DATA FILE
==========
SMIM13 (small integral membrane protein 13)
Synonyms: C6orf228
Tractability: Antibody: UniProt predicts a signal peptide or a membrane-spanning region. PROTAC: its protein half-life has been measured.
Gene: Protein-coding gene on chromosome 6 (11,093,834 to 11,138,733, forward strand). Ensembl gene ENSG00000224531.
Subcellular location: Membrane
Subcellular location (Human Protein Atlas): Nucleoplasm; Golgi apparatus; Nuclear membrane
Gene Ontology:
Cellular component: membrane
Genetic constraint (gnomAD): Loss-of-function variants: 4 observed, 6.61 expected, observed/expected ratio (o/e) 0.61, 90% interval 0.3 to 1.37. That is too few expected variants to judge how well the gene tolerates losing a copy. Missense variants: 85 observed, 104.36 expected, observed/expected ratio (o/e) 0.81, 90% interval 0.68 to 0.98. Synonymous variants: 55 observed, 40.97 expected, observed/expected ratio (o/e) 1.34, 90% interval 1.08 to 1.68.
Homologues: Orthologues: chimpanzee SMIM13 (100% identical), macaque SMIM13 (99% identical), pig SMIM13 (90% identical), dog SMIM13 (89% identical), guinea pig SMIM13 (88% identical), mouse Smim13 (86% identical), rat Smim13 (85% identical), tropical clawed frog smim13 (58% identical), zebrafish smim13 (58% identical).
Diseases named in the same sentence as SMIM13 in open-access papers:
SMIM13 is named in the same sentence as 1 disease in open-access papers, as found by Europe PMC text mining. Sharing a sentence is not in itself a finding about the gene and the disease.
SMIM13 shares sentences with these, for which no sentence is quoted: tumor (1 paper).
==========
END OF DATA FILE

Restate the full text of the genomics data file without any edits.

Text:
SMIM13 (small integral membrane protein 13)
Synonyms: C6orf228
Tractability: Antibody: UniProt predicts a signal peptide or a membrane-spanning region. PROTAC: its protein half-life has been measured.
Gene: Protein-coding gene on chromosome 6 (11,093,834 to 11,138,733, forward strand). Ensembl gene ENSG00000224531.
Subcellular location: Membrane
Subcellular location (Human Protein Atlas): Nucleoplasm; Golgi apparatus; Nuclear membrane
Gene Ontology:
Cellular component: membrane
Genetic constraint (gnomAD): Loss-of-function variants: 4 observed, 6.61 expected, observed/expected ratio (o/e) 0.61, 90% interval 0.3 to 1.37. That is too few expected variants to judge how well the gene tolerates losing a copy. Missense variants: 85 observed, 104.36 expected, observed/expected ratio (o/e) 0.81, 90% interval 0.68 to 0.98. Synonymous variants: 55 observed, 40.97 expected, observed/expected ratio (o/e) 1.34, 90% interval 1.08 to 1.68.
Homologues: Orthologues: chimpanzee SMIM13 (100% identical), macaque SMIM13 (99% identical), pig SMIM13 (90% identical), dog SMIM13 (89% identical), guinea pig SMIM13 (88% identical), mouse Smim13 (86% identical), rat Smim13 (85% identical), tropical clawed frog smim13 (58% identical), zebrafish smim13 (58% identical).
Diseases named in the same sentence as SMIM13 in open-access papers:
SMIM13 is named in the same sentence as 1 disease in open-access papers, as found by Europe PMC text mining. Sharing a sentence is not in itself a finding about the gene and the disease.
SMIM13 shares sentences with these, for which no sentence is quoted: tumor (1 paper).